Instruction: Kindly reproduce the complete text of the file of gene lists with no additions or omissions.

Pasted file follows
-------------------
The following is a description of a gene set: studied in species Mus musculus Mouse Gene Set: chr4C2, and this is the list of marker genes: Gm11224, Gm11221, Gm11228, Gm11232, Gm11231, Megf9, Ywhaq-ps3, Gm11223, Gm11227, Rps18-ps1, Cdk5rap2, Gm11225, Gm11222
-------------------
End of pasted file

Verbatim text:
The following is a description of a gene set: studied in species Mus musculus Mouse Gene Set: chr4C2, and this is the list of marker genes: Gm11224, Gm11221, Gm11228, Gm11232, Gm11231, Megf9, Ywhaq-ps3, Gm11223, Gm11227, Rps18-ps1, Cdk5rap2, Gm11225, Gm11222